I visited a makeshift village for migrant workers that was acquired by contractors for the migrant workers just north of the Eilat, where hundreds of migrant workers live in crowded conditions. There, I witnessed migrant workers listening to lessons about Israeli civics. A New Israel Fund group hired social workers to teach migrant workers about how to become Israeli citizens, even though they do not qualify for Israeli citizenship under the “law of return” – Israel’s affirmative action law for Jewish immigrants to the Jewish national homeland.
However, if the migrant worker population continues to expand in Eilat – and there is every reason that we can expect that it will grow – migrant workers could form their own political party and influence policy decisions in a city whose total population is only 49,000.
At the dawn of 2014, the migrant worker population in Israel surpassed 200,000 people.
Across the globe, civil liberties organizations fight to put an end to the exploitation of migrant workers who are paid dirt wages with no benefits.
Yet in Israel today, contractors work with civil liberties organizations and their NIF sponsors fight for migrant workers to remain in quasi-slave like conditions.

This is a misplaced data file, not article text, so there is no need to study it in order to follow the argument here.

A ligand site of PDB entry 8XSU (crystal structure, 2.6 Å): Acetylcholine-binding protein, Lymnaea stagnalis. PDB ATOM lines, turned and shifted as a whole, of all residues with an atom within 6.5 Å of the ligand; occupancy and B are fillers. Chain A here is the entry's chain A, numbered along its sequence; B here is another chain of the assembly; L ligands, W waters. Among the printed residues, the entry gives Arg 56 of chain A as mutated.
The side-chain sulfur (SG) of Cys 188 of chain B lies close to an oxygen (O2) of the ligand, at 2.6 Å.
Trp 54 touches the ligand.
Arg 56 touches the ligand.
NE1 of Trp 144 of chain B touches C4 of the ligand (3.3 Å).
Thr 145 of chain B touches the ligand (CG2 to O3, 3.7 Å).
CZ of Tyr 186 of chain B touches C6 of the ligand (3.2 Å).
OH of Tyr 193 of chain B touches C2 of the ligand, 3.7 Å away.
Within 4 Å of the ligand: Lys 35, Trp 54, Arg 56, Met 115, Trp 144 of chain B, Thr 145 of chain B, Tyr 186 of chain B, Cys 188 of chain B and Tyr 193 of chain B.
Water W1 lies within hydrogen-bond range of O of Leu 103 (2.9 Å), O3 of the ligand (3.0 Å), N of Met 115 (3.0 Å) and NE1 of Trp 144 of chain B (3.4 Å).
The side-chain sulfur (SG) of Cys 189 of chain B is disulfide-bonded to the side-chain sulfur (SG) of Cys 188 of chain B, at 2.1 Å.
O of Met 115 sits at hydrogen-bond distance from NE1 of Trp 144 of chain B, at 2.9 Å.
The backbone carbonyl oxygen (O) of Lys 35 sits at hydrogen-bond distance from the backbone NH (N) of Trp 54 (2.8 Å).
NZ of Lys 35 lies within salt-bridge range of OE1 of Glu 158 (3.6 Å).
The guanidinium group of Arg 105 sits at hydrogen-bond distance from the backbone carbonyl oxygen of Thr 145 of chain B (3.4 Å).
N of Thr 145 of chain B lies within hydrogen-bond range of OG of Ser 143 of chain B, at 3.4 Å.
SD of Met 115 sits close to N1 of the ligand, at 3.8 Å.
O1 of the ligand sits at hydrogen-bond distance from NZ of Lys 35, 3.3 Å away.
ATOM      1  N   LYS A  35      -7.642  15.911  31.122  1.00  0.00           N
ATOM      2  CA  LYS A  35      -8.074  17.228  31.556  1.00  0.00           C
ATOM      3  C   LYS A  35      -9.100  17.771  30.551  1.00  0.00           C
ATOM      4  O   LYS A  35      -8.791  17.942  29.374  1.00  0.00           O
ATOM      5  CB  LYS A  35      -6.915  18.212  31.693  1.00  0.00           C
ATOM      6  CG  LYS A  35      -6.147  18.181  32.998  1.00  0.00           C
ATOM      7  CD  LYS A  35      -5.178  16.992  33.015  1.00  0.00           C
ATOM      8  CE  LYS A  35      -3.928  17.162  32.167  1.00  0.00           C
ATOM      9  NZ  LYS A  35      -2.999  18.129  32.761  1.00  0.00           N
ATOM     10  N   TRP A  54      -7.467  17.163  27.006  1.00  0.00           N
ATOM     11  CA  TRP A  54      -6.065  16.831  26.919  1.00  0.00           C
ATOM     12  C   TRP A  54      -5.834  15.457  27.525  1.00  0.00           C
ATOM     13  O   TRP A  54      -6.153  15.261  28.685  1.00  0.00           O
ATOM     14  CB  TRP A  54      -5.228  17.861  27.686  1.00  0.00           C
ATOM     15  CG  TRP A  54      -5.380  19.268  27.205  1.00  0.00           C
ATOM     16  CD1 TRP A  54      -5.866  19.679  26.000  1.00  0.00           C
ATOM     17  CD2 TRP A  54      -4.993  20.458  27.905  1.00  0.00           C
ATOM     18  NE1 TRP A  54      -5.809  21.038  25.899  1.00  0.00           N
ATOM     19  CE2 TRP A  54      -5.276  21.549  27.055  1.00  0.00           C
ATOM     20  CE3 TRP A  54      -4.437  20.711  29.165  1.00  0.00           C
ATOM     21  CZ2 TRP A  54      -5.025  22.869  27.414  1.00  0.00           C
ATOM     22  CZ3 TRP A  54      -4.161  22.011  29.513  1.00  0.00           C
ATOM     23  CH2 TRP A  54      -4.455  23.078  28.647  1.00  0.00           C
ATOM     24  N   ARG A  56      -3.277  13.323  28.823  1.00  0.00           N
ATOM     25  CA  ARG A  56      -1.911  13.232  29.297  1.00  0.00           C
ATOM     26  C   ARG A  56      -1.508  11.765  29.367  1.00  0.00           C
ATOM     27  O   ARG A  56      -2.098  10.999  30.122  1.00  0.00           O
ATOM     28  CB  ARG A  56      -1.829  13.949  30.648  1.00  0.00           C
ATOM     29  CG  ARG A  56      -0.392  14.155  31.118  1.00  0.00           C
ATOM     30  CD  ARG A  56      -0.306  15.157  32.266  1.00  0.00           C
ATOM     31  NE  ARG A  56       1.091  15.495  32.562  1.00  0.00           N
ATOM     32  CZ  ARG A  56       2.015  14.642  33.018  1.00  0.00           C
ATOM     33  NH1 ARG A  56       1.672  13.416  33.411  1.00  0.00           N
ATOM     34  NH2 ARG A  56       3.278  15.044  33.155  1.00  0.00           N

David Bedein is an MSW community organizer and an investigative journalist. In 1987, Bedein established the Israel Resource News Agency at Beit Agron to accompany foreign journalists in their coverage of Israel, to balance the media lobbies established by the PLO and their allies. Mr. Bedein has reported for news outlets such as CNN Radio, Makor Rishon, Philadelphia Inquirer, Los Angeles Times, BBC and The Jerusalem Post,
For four years, Mr. Bedein acted as the Middle East correspondent for The Philadelphia Bulletin, writing 1,062 articles until the newspaper ceased operation in 2010. Bedein has covered breaking Middle East negotiations in Oslo, Ottawa, Shepherdstown, The Wye Plantation, Annapolis, Geneva, Nicosia, Washington, D.C., London, Bonn, and Vienna. Bedein has overseen investigative studies of the Palestinian Authority, the Expulsion Process from Gush Katif and Samaria, The Peres Center for Peace, Peace Now, The International Center for Economic Cooperation of Yossi Beilin, the ISM, Adalah, and the New Israel Fund. Since 2005, Bedein has also served as Director of the Center for Near East Policy Research. A focus of the center’s investigations is The United Nations Relief and Works Agency for Palestine Refugees in the Near East (UNRWA).
In that context, Bedein authored Roadblock to Peace: How the UN Perpetuates the Arab-Israeli Conflict – UNRWA Policies Reconsidered, which caps Bedein’s 28 years of investigations of UNRWA. The Center for Near East Policy Research has been instrumental in reaching elected officials, decision makers and journalists, commissioning studies, reports, news stories and films. In 2009, the center began decided to produce short movies, in addition to monographs, to film every aspect of UNRWA education in a clear and cogent fashion.